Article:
Despite skyrocketing inflation and the rising cost of food, fuel, and other consumer goods, the American public continued to spend not only on necessities, but also on experiences like travel and dining out. These were unavailable due to two years of the pandemic.
While the economy saw a substantial decrease in consumer spending for the fourth quarter of 2022 due to diminishing savings and the much higher cost of living, economists were singing a different tune as January rolled in.
The US Commerce Department reports that retail sales and consumer spending both surpassed economists’ expectations as the new year opened with a resurgence in consumer activity.
Shannon Seery, vice president, and economist for the corporate and investment arm of Wells Fargo, opines that those who have money will undoubtedly have the willingness to spend it. Indeed, the only way to slow down consumer spending is a significant downturn in the labor sector.
Seery is also quick to point out that stronger spending at the start of the year may be seen as either a seasonal thing or the likely result of austerity measures towards the end of 2022.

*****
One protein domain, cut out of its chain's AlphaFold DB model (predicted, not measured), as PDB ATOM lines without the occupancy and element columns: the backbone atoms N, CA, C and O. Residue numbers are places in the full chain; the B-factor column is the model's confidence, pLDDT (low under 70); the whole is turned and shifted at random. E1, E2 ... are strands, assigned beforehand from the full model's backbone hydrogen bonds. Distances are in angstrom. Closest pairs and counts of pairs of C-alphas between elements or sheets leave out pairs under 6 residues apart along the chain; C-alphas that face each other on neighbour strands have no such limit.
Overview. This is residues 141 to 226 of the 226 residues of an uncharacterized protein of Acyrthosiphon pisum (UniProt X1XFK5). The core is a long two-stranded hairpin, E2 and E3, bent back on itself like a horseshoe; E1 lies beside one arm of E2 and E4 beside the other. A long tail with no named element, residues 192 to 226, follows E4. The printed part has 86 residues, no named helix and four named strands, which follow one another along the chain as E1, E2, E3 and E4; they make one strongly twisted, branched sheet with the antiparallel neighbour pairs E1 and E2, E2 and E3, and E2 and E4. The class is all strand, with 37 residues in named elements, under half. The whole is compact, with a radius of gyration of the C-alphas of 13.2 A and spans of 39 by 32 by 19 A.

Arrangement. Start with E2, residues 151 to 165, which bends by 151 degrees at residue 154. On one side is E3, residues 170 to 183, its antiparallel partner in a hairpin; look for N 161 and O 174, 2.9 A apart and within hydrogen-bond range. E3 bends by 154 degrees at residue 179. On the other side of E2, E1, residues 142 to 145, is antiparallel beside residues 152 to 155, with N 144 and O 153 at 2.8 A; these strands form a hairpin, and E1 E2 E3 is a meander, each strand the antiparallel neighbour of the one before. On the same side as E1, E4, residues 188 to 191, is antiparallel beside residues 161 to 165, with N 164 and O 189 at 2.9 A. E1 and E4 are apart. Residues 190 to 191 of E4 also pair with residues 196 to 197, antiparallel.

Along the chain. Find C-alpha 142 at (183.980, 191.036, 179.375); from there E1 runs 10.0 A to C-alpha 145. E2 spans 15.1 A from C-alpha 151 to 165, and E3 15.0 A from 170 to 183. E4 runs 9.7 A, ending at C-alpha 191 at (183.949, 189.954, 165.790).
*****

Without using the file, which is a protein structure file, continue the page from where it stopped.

Also, resurgent consumer spending is also likely to be temporary as a number of adverse factors are having an impact on the US and global economies.
Not as Safe as You Think
For Ted Rossman, a senior industry analyst for Bankrate and CreditCards.com, greater consumer activity can be construed as both a boon and a bane.
On the one hand, increased consumer spending has kept an economic recession at bay. On the other, more lavish spending within the context of high inflation rates could mean that many households will find themselves in debt.
While consumer demand remains strong and the job market is on an upward turn, economists are still warily watching the US Federal Reserve to see which way it’s going to jump – either in the direction of even higher interest rates which could lead to a grave recession or towards a more modest, regulated set of hikes.
The Transformative Power of a Pandemic
At any rate, economists cannot deny that the COVID-19 pandemic that shuttered the world between 2020 and 2021 has significantly altered the spending habits of consumers, not only in the United States but throughout the world.
While many people are making up for experiences they lost during the pandemic, Professor Cait Lamberton of the Wharton School believes that the most challenging times of the pandemic enabled people to realize what was truly important to them. This, in turn, pushed them to spend more on the things that matter the most in their lives.